Mark Harrington, our managing director wrote this article. He has nearly 30 years industry experience from running his own letting agency. He wanted to share his thoughts on a few trends that have occurred recently. These include tenants not paying their rent. Wanting to break their contract. What you can and cannot do. There seems to be a minefield of misinformation from various sources currently, so it is important that you understand the law. That is why we have put together this helpful guide on trying to resolve issues with your tenants.
Communication is absolutely key when dealing with any tenant. You should not sit and wait for your tenants to contact you. If the rent due date passes and you do not receive any payment contact them. Communicate with them as a matter of urgency. We will always suggest by way of email. You want to make sure that you record anything for the future. The worst-case scenario happens and that you must take the matter to court. It is important that you show that you have been compassionate. Try to be understanding and help the tenant. The fundamental guidelines from the Government are that rent is still due legally. Contact your tenants the day after the rent is due. Ask why it has not been paid. When they propose to pay it. Keeping in touch during these difficult times is absolutely critical.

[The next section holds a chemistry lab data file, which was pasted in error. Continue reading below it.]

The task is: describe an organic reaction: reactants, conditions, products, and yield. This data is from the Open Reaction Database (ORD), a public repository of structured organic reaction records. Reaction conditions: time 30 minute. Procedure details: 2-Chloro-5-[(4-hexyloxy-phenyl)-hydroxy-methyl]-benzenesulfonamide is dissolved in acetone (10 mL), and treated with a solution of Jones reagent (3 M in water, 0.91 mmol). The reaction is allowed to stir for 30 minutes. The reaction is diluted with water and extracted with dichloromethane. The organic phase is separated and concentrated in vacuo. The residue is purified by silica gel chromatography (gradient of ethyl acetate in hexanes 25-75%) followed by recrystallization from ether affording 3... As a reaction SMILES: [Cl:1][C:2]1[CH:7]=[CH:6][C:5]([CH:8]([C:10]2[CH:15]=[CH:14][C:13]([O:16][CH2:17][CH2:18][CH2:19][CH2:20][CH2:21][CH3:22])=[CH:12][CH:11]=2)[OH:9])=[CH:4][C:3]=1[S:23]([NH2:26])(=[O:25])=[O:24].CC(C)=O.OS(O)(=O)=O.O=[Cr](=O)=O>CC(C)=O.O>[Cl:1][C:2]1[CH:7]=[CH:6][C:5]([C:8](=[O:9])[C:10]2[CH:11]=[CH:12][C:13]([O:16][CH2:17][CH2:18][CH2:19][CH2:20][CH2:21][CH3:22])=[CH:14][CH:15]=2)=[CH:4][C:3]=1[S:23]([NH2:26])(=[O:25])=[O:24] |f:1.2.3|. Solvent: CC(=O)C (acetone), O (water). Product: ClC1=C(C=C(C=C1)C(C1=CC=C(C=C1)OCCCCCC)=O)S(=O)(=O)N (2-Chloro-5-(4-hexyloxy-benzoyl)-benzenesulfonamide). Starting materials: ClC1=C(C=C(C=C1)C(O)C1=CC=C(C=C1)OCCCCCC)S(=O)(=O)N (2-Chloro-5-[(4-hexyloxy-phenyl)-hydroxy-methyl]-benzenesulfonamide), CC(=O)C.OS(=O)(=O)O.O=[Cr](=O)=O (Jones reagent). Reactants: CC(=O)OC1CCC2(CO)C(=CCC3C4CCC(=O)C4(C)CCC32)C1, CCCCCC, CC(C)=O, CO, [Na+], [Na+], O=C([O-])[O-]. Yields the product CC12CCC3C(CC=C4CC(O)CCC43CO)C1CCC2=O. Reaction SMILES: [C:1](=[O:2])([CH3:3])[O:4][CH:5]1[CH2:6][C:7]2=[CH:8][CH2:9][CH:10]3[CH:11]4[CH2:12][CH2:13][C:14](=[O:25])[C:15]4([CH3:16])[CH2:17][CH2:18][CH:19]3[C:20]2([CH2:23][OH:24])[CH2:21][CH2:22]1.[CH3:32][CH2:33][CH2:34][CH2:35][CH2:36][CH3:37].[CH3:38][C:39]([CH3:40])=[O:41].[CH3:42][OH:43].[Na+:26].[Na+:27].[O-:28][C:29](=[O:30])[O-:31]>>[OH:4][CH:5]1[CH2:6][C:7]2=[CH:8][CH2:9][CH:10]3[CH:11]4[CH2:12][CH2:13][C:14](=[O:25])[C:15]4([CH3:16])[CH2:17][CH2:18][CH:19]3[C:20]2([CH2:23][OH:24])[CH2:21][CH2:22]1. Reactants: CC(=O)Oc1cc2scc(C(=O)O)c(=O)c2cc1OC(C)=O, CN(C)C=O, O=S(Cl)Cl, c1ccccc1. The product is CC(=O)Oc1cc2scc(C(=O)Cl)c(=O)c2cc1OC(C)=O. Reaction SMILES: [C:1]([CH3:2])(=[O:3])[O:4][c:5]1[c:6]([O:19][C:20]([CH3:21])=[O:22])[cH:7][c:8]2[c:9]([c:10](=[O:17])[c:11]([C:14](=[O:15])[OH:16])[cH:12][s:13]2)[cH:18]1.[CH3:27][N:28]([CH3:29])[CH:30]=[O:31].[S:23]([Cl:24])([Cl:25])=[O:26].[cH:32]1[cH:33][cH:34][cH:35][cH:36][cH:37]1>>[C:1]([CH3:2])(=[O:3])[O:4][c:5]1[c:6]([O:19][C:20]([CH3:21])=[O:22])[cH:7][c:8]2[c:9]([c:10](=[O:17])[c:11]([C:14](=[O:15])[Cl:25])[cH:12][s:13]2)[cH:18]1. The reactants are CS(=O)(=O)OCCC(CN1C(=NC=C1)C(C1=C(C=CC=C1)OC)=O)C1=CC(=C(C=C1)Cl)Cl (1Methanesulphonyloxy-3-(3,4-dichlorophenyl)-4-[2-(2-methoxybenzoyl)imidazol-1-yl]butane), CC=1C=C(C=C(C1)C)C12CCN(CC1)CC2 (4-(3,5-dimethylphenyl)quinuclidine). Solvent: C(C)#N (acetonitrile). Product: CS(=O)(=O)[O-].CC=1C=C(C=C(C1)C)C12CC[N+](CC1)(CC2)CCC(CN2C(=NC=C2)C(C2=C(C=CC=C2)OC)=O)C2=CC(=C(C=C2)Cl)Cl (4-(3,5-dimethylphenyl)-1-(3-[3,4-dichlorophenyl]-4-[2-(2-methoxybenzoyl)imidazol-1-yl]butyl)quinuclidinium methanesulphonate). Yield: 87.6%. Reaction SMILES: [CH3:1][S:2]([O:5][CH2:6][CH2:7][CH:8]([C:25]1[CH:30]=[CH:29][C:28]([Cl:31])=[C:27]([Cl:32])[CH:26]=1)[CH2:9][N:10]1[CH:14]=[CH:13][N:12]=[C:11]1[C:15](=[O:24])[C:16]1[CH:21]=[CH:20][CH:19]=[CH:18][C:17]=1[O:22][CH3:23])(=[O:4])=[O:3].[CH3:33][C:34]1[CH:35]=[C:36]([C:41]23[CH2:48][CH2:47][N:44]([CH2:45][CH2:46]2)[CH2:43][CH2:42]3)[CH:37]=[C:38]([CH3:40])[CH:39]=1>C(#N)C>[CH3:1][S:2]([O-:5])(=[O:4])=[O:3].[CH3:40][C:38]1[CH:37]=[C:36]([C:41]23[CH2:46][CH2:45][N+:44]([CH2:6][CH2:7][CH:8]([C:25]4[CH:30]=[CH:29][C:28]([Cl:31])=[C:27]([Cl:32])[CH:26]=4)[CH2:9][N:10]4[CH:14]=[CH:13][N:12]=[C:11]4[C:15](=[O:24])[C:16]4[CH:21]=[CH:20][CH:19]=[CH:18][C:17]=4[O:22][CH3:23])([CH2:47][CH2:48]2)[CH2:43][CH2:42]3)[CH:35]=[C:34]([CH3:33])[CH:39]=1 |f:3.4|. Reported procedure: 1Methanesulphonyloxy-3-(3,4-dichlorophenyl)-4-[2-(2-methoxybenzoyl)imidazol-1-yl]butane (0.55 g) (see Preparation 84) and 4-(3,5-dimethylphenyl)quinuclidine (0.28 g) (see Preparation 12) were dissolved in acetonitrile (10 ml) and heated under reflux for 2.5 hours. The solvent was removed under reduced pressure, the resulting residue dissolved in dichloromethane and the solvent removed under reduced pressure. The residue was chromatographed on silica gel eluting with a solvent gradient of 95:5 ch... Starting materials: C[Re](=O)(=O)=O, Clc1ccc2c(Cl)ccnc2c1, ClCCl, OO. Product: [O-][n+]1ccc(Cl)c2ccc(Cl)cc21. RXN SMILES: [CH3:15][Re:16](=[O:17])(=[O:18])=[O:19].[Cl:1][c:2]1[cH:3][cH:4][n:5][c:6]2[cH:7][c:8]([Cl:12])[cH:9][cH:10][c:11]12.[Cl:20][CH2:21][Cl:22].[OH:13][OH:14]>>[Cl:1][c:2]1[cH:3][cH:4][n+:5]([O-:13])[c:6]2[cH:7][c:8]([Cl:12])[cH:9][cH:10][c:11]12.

What can I ask for from my tenant?
It is reasonable to ask a tenant for their full financial position. Just saying that they cannot pay the rent is not acceptable. They must tell you that they are in actual financial hardship. Ask for the reasons why. We would suggest that you politely request full financial details. How they propose to pay the rent. What income they have coming in. There is a huge amount of help out there which we will outline later. If they can give you the full details of their financial situation. You can look at exactly what they can pay. What they can and cannot afford. If they refuse to give you this information then it would be unreasonable. It shows that they feel they do not have to make payment.
Should I point out that the rent is still due?
Yes, you should point out that the rent is still due under the terms of the contract. This has not changed, despite the difficult situation we are all in. They have a legal duty to ensure they make payment.
What schemes are out there to help tenants?
There are numerous schemes for individuals that tenants may be able to apply for. We have found over the last few weeks that a lot of tenants are not aware of the help. We outline some examples as follows.
Some tenants will be entitled to Universal Credit, but it does depend on each individual’s circumstances. They could also request a crisis loan from the local authority to help. The loan is repayable, but it would help.
The most recent government scheme includes directors too. If your tenant has their own business and pays themselves with dividends and a personal allowance on PAYE. They are entitled to Furlough themselves and just do organisational working items. This would allow them to make a claim to pay 80% of the PAYE that they usually receive. We have found that many tenants are not aware that they can do this.